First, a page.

St Edmund’s was probably founded in the late Anglo-Saxon period due to its dedication to the king of East Anglia, 885-869.

However, nothing older than the building from the 1400s remains, when it was rebuilt. It also underwent restoration by Edward Boardman in 1882 and the interior was largely emptied of its furnishings. It stopped being used in the 1950s in which it became a cardboard box store for the factory across the street, and subsequently a shoe store for another factory. It was taken over by Norwich Historic Churches Trust in 1984 and thoroughly restored. It currently houses Call to Prayer.


The dedication to St Edmund suggests an Anglo-Saxon site. He was king of East Anglia from 855-869 and was killed by the invading Danish army. He was the Patron Saint of England until the 1340s when he was replaced with St George. The church possessed a portion of the shirt in which he was killed, making it a centre of pilgrimage, particularly for travellers on their way to the hugely popular shrine in Bury St Edmunds.

St Edmund FisherGate

The church today is built in an entirely perpendicular style, being rebuilt in the 15th century. The south aisle runs the entire length of the nave and chancel, and was built in 1463. The tower has a distinctive outline and the size of buttresses and its flat parapet may suggest it was intended to stand higher. The vestry over-shadows the north porch and contains a Victorian Gothic chimney.

St Edmund Boss

All that remains of the medieval interior is part of a large, carved and coloured boss. It shows the arms of St Edmund, with the arms of St George on either side, and the arms of the Cathedral Priory above. It is missing a fourth shield. It contains the Latin inscription: S. Edmundus, Flos Martirum, velut Rosa, vel Lilium (‘Saint Edmund, Flower of Martyrs, like a rose or a lily’), however, the first four words are now lost.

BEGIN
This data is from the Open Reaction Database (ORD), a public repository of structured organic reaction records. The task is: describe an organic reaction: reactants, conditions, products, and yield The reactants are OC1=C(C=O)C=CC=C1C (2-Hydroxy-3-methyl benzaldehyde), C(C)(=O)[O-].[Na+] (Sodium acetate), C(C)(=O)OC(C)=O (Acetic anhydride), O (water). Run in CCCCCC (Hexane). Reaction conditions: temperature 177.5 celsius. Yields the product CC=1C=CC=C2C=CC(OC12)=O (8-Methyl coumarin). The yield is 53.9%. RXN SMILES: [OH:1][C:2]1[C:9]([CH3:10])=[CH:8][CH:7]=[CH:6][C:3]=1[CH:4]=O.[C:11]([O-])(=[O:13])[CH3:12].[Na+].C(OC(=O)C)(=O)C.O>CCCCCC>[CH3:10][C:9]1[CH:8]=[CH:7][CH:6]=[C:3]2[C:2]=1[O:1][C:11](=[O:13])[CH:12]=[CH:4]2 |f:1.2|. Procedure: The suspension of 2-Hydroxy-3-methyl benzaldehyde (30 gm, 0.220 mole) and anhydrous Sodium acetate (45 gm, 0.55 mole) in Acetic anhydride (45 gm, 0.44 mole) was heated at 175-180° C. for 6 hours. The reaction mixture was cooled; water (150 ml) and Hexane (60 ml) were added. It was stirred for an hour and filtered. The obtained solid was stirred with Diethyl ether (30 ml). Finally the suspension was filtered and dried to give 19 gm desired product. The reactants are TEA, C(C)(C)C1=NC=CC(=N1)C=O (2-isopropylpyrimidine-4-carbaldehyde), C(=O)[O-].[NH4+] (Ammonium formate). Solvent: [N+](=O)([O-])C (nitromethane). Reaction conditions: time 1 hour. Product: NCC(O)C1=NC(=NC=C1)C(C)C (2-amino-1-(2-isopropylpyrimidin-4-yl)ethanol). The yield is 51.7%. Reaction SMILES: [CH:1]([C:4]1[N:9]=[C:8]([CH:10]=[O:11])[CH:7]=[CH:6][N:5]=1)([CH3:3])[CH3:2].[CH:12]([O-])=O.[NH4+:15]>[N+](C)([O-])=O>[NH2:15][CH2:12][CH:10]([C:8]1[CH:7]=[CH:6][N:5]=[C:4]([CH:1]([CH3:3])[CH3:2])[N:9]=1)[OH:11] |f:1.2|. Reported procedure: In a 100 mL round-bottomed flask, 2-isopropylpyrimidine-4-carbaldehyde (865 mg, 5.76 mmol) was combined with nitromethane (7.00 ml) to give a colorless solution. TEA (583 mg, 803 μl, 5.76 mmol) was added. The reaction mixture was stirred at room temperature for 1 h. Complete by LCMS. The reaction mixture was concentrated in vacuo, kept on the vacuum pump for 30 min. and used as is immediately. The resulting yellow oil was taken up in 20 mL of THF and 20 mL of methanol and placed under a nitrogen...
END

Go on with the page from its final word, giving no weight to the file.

The church also contains a monument to the Maltby family. Charles Maltby Junior (d. 1790) was an eminent surgeon in Norwich who lived and worked in the parish of St George Tombland and who gave the church its clock.

In 1882, Edward Boardman conducted a restoration of the church and the interior was emptied of its furnishings. Boardman also made changes to the vestry, and its chimney, the roof and the top of the tower. Boardman’s involvement occurred shortly before the end of its liturgical life, falling into disuse before the end of the 19th century. In January 1913 a fire affected the factory that surrounded the church. Although the church remained undamaged it left the area a wasteland. The church suffered damage during World War II.


After the church ceased to be used for worship it became a cardboard box store for the factory across the street and then used as a shoe store for another factory. By 1984 when Norfolk Historic Churches Trust took it on it was severely run-down. The Trust took on its renovation and it became the scenery store for the Puppet Theatre at St James Pockthorpe.

From 1993 to 2010 it was used by Norwich Community Church, also known as the Fishergate Centre. The Norwich Pregnancy Crisis Centre took over the lease, keeping its new name, offering an advice and counselling service. The church now houses Call to Prayer, a group of Christians from different backgrounds to enable and encourage prayer, and part of the Ffald-y- Brenin Local Houses of Prayer movement. ADAPTATIONS AND REUSE As well as the initial restoration of the church by the Trust, various improvements have been made. In 1992 the western gallery with kitchen in the tower at first-floor-level, twostorey rooms in the west end of the aisle and toilets on the tower ground floor were inserted.

St Edmunds

St Edmunds Fishergate